This current case is the first report of severe unilateral (left-sided) post-traumatic trigeminal neuropathic pain involving all branches of the trigeminal nerve after custom-made total temporomandibular joint replacement (TMJR). After a bilateral TMJR procedure a, 43-year old female patient complained of left-sided lingual and mental nerve hypoesthesia. In the following months, the patient developed unsustainable neuropathic pain at the area of cutaneous distribution of the mental (V 3 ) and infraorbital (V 2 ) nerves combined with hypoesthesia in all trigeminal divisions. Neurosensory deficits in V 1-3 were confirmed by quantitative sensory testing and electrophysiological studies. Treatments consisted of anti-depressants, anti-epileptics, opioids and eventually radiofrequent ablation of the peripheral branches without notable improvement in pain complaints or sensory deficits. The current case warrants temporomandibular joint surgeons for the possible risk of post-traumatic trigeminal neuropathic pain.
Trigeminal neuropathic pain may follow temporomandibular joint replacement.
Symptoms may spread far beyond the affected dermatome on the basis of an inflammatory and/or excitotoxic response.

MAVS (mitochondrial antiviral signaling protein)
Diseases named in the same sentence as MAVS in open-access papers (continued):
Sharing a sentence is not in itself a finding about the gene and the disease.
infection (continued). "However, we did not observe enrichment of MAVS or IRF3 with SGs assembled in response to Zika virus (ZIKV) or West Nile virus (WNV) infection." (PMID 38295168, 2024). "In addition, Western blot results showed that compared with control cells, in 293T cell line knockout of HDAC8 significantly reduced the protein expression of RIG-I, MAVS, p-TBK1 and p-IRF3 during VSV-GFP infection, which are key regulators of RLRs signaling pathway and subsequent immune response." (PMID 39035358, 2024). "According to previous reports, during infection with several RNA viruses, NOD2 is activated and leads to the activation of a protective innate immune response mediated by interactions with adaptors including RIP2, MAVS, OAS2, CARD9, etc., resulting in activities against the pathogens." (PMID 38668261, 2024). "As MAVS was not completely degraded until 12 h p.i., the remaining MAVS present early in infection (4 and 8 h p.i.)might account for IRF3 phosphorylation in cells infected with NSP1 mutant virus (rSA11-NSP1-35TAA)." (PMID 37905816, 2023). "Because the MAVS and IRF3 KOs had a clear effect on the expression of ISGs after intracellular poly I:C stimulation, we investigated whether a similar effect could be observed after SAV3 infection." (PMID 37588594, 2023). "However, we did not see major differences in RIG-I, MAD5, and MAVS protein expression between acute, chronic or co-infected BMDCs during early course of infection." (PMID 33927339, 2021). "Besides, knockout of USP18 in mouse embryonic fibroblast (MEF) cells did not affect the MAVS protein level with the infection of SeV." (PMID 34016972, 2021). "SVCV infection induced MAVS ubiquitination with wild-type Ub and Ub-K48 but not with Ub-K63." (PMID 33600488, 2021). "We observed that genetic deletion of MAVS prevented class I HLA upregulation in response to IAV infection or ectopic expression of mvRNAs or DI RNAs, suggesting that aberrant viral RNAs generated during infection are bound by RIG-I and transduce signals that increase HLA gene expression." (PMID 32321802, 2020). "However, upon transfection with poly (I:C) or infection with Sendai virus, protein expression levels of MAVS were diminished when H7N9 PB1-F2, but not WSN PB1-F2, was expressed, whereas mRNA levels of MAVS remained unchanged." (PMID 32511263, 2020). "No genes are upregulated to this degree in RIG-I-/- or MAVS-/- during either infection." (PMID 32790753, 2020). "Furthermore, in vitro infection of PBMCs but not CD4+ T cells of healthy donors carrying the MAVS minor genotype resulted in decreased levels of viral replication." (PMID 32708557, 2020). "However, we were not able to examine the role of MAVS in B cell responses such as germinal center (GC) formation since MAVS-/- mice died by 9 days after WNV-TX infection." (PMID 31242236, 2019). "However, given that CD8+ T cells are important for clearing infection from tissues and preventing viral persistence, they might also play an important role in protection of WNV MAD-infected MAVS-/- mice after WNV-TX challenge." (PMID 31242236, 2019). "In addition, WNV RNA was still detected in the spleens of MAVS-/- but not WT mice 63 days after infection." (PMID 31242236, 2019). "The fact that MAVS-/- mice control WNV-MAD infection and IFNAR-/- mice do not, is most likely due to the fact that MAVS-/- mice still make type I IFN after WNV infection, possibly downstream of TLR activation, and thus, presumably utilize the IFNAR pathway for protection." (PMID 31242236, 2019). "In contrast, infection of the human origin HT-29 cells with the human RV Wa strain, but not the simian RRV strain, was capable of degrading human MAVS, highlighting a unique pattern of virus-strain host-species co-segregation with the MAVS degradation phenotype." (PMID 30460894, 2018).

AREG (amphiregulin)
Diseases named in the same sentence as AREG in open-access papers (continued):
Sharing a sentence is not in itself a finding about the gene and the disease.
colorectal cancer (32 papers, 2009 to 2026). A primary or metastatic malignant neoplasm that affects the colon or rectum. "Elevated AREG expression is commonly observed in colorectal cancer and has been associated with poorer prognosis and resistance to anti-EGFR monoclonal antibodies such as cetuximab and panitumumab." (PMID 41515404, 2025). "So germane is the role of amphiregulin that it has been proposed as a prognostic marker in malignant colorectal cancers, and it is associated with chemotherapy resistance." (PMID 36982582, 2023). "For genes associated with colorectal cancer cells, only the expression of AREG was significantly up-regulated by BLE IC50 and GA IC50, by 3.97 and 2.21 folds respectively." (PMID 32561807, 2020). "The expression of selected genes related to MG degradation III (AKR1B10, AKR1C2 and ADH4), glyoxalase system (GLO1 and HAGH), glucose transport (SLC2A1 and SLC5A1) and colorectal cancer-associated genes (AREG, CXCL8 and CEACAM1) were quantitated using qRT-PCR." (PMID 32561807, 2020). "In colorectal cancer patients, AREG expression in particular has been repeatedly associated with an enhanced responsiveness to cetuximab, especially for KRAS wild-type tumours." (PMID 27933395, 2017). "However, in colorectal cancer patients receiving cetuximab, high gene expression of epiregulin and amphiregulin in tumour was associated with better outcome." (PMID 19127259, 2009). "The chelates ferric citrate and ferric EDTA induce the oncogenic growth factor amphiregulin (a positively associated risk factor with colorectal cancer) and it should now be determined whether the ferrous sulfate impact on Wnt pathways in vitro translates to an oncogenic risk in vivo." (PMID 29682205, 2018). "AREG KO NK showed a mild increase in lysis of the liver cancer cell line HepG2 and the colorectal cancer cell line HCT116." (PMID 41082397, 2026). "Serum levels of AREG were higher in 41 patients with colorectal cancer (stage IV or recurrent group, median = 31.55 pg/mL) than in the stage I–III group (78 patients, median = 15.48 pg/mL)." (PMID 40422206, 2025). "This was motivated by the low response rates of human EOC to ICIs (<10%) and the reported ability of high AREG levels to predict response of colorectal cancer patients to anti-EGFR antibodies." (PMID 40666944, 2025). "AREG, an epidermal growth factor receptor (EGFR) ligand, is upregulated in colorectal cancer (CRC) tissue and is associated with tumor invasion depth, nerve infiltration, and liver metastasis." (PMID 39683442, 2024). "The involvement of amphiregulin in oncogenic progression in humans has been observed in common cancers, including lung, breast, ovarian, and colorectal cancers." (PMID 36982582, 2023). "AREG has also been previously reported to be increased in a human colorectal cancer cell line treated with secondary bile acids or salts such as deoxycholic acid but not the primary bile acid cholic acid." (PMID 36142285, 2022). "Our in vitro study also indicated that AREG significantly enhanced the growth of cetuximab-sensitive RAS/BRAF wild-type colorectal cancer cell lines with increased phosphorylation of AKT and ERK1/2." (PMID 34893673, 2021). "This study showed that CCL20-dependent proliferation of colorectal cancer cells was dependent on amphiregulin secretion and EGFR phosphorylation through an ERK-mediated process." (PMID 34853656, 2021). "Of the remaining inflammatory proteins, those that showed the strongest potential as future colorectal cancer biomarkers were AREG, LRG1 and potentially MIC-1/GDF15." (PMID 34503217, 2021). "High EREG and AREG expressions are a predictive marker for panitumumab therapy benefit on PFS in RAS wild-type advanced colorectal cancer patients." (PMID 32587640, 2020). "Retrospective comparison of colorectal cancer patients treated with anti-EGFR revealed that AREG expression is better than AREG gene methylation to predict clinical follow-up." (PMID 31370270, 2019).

Quality of life deteriorates with persistent neuropathic pain.
Conservative treatment is disappointing.
A multidisciplinary approach with thorough investigation is advised.
In the current article, a case of progressive severe post-traumatic trigeminal neuropathic pain after a custom-made total temporomandibular joint replacement (TMJR) is reported. Current literature on TMJR shows variable postoperative neurosensory deficits, which are almost all temporary in nature and none reporting neuropathic pain. Therefore, the present case presentation is of major importance to oral and maxillofacial surgeons involved in TMJR. Awareness should be raised on the possible TMJR complications.
Presentation of case